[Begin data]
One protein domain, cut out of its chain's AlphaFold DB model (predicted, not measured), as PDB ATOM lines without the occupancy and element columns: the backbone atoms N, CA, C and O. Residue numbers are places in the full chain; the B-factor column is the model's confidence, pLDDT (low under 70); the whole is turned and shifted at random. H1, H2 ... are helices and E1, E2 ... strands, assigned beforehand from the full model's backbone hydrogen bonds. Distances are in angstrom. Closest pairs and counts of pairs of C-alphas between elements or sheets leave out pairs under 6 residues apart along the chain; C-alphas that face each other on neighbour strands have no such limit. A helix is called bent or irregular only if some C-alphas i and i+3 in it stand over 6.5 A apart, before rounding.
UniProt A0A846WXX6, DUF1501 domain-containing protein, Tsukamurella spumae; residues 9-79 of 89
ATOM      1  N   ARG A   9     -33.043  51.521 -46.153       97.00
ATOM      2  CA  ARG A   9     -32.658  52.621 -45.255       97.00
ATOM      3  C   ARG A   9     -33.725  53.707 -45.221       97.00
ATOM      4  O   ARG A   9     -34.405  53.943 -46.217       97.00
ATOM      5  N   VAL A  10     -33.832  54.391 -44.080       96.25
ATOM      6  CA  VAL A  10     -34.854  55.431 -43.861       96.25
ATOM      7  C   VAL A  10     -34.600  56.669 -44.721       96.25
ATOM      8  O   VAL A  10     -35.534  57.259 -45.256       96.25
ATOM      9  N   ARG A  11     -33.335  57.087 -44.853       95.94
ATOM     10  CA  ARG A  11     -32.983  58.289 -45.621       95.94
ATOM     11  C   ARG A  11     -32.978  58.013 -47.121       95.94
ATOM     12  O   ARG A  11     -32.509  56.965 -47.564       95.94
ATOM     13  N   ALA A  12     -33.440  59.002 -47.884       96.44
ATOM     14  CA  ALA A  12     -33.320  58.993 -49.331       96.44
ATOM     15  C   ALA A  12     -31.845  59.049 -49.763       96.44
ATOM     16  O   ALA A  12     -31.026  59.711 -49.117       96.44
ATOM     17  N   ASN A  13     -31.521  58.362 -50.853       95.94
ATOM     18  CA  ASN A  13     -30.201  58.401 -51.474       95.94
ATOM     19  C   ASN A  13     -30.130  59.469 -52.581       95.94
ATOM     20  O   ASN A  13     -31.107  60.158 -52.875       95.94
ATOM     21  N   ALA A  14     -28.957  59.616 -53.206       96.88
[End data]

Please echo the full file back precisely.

One protein domain, cut out of its chain's AlphaFold DB model (predicted, not measured), as PDB ATOM lines without the occupancy and element columns: the backbone atoms N, CA, C and O. Residue numbers are places in the full chain; the B-factor column is the model's confidence, pLDDT (low under 70); the whole is turned and shifted at random. H1, H2 ... are helices and E1, E2 ... strands, assigned beforehand from the full model's backbone hydrogen bonds. Distances are in angstrom. Closest pairs and counts of pairs of C-alphas between elements or sheets leave out pairs under 6 residues apart along the chain; C-alphas that face each other on neighbour strands have no such limit. A helix is called bent or irregular only if some C-alphas i and i+3 in it stand over 6.5 A apart, before rounding.
UniProt A0A846WXX6, DUF1501 domain-containing protein, Tsukamurella spumae; residues 9-79 of 89
ATOM      1  N   ARG A   9     -33.043  51.521 -46.153       97.00
ATOM      2  CA  ARG A   9     -32.658  52.621 -45.255       97.00
ATOM      3  C   ARG A   9     -33.725  53.707 -45.221       97.00
ATOM      4  O   ARG A   9     -34.405  53.943 -46.217       97.00
ATOM      5  N   VAL A  10     -33.832  54.391 -44.080       96.25
ATOM      6  CA  VAL A  10     -34.854  55.431 -43.861       96.25
ATOM      7  C   VAL A  10     -34.600  56.669 -44.721       96.25
ATOM      8  O   VAL A  10     -35.534  57.259 -45.256       96.25
ATOM      9  N   ARG A  11     -33.335  57.087 -44.853       95.94
ATOM     10  CA  ARG A  11     -32.983  58.289 -45.621       95.94
ATOM     11  C   ARG A  11     -32.978  58.013 -47.121       95.94
ATOM     12  O   ARG A  11     -32.509  56.965 -47.564       95.94
ATOM     13  N   ALA A  12     -33.440  59.002 -47.884       96.44
ATOM     14  CA  ALA A  12     -33.320  58.993 -49.331       96.44
ATOM     15  C   ALA A  12     -31.845  59.049 -49.763       96.44
ATOM     16  O   ALA A  12     -31.026  59.711 -49.117       96.44
ATOM     17  N   ASN A  13     -31.521  58.362 -50.853       95.94
ATOM     18  CA  ASN A  13     -30.201  58.401 -51.474       95.94
ATOM     19  C   ASN A  13     -30.130  59.469 -52.581       95.94
ATOM     20  O   ASN A  13     -31.107  60.158 -52.875       95.94
ATOM     21  N   ALA A  14     -28.957  59.616 -53.206       96.88